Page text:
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Most parents get to take their new babies home a couple days after they are born. But the road home is a lot longer and much more unpredictable if you give birth to a premature baby, or in my case, premature twins.

When my sons Noah and Nikoh were placed in the NICU minutes after they were born on March 26, 2014, my husband and I immediately began wondering, “When can we take them home?” Of course we knew the NICU was the best place for them to be since they were born at the beginning of 30 weeks gestation and had a lot of developing to do, but that didn’t stop us from anticipating the day we would take them home.

One of the most frustrating aspects of our babies living in the NICU during their first month and a half of life, was that we never had a scheduled date of when they would go home. So we literally had to take it one day at a time. It felt like FOREVER. Anytime we would ask their neonatologist or nurses, “When will our babies get to come home?” the answer was always, “It depends on Noah and Nikoh.”

The timeline of when they would come home was up to them and depended on how fast their tiny bodies would develop and gain strength. A big weight to place on their little shoulders if you ask me!

Just to be safe, we were told to expect they would go home around their due date of May 21, 2014. So we knew we had a LONG road ahead.

Their neonatologist also prepared us for the reality that Noah and Nikoh would likely be discharged to go home at different times. So although we looked forward to discharge day, we also dreaded it because we knew we would probably have to leave one baby behind in the NICU when the other baby was ready to go home.

Bittersweet to say the least. (I will write a future blog all about their emotional discharge days which indeed came 10 days apart and was the happiest and saddest days of my life.)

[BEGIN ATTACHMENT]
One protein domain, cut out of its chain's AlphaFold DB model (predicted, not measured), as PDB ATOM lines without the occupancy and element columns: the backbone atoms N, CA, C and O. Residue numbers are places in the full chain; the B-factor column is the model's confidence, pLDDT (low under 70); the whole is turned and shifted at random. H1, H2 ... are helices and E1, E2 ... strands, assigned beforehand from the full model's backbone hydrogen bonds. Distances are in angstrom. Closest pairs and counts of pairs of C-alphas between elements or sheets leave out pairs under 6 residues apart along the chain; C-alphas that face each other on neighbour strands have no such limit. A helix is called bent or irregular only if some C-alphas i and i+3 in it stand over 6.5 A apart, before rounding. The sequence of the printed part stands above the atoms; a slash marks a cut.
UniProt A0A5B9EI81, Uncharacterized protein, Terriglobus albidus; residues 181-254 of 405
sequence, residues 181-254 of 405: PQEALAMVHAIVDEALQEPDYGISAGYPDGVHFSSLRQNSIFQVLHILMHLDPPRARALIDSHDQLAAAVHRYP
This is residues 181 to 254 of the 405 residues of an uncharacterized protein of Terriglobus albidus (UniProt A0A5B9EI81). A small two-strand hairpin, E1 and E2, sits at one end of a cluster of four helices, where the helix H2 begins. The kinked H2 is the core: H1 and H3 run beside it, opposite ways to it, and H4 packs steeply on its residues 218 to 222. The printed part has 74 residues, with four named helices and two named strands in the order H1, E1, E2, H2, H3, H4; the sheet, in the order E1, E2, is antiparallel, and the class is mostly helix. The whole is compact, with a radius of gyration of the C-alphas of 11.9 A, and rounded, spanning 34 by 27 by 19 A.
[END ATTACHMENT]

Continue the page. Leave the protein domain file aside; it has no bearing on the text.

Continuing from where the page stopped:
Every NICU baby has their own personally tailored list of medical milestones they have to achieve before they can be discharged from the hospital’s NICU. The list varies from baby to baby, but most preemies — including Noah and Nikoh –have to complete some or all of the following milestones:

>>> BREATHING: NICU babies must learn to breathe on their own before they go home. Both Noah and Nikoh were placed on a CPAP at birth, a respiratory support machine which gave them constant air flow to help them breathe and keep their tiny lungs from collapsing. The CPAP is a clear, thick tube which was positioned tightly over each babies’ nose. It took Noah and Nikoh each about two weeks to breathe unassisted. The day that machine was unhooked was one of the best days we had in the NICU. A MAJOR step forward!

>>> WEIGHT: Noah and Nikoh had to show consistent weight gain on a daily basis. They each had to reach at least 4 pounds before they could go home. Typically Noah and Nikoh would gain a couple grams each day, and although it doesn’t sound like much every gram was a BIG step forward.

>>> BODY TEMPERATURE: NICU babies are kept in warm incubators until they are able to maintain their body temperature at 98.6 degrees fahrenheit. Once they were able to maintain a stable body temperature, they would “graduate” from the incubator to an open crib. It is important for preemies to maintain 98.6 degrees, because if the temperature is too low or too high it can cause stress to the baby which can result in weight loss, an increased heart rate and irregular breathing. It took Noah and Nikoh about two and a half weeks to maintain their body temperatures and move into their open cribs. The day we found out Noah and Nikoh were strong enough to move out of their incubators brought HUGE smiles to our faces and made us SO proud of them! Another milestone that sounds so small, but meant so much for them and to us! Noah moved into the crib first, and Nikoh followed about a week later. This milestone was also emotional for us because although we were so proud of Noah taking a step forward, half of our heart was still saddened by the fact that Nikoh was still in the incubator.